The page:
The Guerilla Code is low-budget filmmaking for film school in the real world. Know the following code.
Simple, Small-scale Stories
Remember, you are not making a blockbuster. But that doesn’t mean your stories have to be simple in plot, subtext, metaphors, or symbolism. Just pick a story that can be told with minimum effort.
Find a story that can be told in three or less locations. And remember that 80% of your shoot should be centered around one single location. Each time you move from one location to another, you’re burning time and money.
Handful of Characters
Have no more than five characters in your story because you don’t have the money to pay for a large cast. Following the guerilla code is primarily a three-week, 18-day shoot. The less characters involved the easier the process.
A Plot with Twists and Turns
Most low-budget films are designed to keep you guessing Without multiple locations, special effects, car chases, and a host characters to keep things interesting, you have to rely on your story to drive your project. Without a great script, the independent filmmaker is dead on arrival. Your screenplay needs to feature plenty of twists and turns. Get the viewer to think the story is going one way and then take the story in a completely different direction. Then surprise them with an unexpected complication. You get the picture. It’s the double-cross, the triple-cross, etc. Remember the only thing you have going for you is your story.
A Strong Story
Not only should your story have twists and turns, but it also must be compelling. Is your story intriguing, mysterious, or dynamic? Does it deliver an emotional impact? Chances are you don’t have the money to show a lot of action on screen. You must create action through your characters by the emotion they are expressing.
Interesting and Quirky Characters
You are going to shoot 80% of your project in one location, so find someplace unique. Yes, I know that it requires effort and research, but it will help you stand out from other media projects. What do you have in your home town that that nobody else has. Find something unusual. Have you ever seen it in a movie? This could be your location. Low-budget and guerilla filmmakers based in Los Angeles often use the Mohave Desert for their locations. It’s simple and accessible, but it also serves as a character in their films. There is something intriguing and mysterious about the desert. It’s also a cinematographer’s dream due to the texture and moods that the desert scenery creates. You may not live near a desert but chances are you have a unique location at your fingertips. Your goal is to discover it and build a story around it.
Keep Night Shots to a Minimum
Guerilla filmmaking works best with simple-shot setups. When you decide to shoot at night or use atmospherics such as wind, rain or fog, you are violating the guerilla code. You don’t have the time or money for the complexity these shots require. If it’s in your script, you may want to consider a rewrite. If you cannot find a way around it, keep it to only one occurrence in your project.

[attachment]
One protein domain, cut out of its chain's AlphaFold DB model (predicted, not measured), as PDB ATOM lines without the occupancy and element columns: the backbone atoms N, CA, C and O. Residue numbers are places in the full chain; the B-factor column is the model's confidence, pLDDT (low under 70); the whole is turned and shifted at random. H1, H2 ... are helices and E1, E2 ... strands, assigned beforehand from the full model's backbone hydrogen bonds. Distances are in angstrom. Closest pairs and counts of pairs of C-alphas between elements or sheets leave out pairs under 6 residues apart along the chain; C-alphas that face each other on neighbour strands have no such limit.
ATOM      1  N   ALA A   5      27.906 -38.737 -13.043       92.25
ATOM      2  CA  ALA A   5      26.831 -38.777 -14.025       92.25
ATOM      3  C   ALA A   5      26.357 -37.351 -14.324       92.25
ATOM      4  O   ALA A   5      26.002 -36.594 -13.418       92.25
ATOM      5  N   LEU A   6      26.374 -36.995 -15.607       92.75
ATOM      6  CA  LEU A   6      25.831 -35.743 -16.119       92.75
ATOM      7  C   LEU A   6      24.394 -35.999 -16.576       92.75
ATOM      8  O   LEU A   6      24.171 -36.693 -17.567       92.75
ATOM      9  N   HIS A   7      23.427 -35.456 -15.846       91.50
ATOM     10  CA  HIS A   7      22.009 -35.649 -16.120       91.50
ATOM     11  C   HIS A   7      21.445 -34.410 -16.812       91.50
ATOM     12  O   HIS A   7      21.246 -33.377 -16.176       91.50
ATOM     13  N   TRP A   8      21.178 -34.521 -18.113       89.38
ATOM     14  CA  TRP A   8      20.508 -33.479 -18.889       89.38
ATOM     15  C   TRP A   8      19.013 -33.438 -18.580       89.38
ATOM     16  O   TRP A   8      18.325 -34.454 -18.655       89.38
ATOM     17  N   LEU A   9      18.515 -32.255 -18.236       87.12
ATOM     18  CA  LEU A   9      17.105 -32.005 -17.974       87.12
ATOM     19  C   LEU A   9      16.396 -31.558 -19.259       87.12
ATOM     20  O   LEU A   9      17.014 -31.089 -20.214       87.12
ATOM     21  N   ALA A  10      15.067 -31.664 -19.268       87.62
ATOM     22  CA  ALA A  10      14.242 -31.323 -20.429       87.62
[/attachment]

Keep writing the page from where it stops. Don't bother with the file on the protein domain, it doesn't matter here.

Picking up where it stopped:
Use Natural Lighting
The golden rule is to use available lighting so find natural lighting sources. When you set up complex lighting elements, it will require a significant amount of time. Low-budget filmmaking works best when moving quickly from scene to scene. When you build your story around daylight shooting, it will save you time and money. If you are shooting indoors, use sunlight from windows and doorways.
Find a Niche
Build your story around a topic that is fresh and original. Maybe your character has an interest in building and flying model planes. Perhaps, there is an annual competition. This could make an interesting story. Find a niche—something that has never been on the screen before. Maybe your story is about a comic book writer who views the world as a comic book. So create a world in which his comic books becomes reality. As an independent filmmaker, you have to think differently and see the world in a different light than the big-budget filmmakers. Look for the unusual.
So where does the Christian fit into this process? For years, most Christian filmmakers have been making low-budget features. But the problem is they have violated practically every low-budget principle and every element in the guerilla code. That’s why the films often look cheesy and one-dimensional. We need Christians who can embrace low-budget principles and create a new kind of film.
What if we stop making Christian films and decide to make redemptive films. What would they look like? Would they speak to a broader audience? By applying low-budget principles, we can use the same strategy that the independent film industry has been using for years. We now have the keys. All we have to do is present Biblical truth and tell stories that will engage our audience. Isn’t it time that filmmakers who have a passion for Christ make their entryway into Sundance or the Toronto Film Festival. The independent model could provide a better way to reach our audience than the big-budget studio system of Hollywood.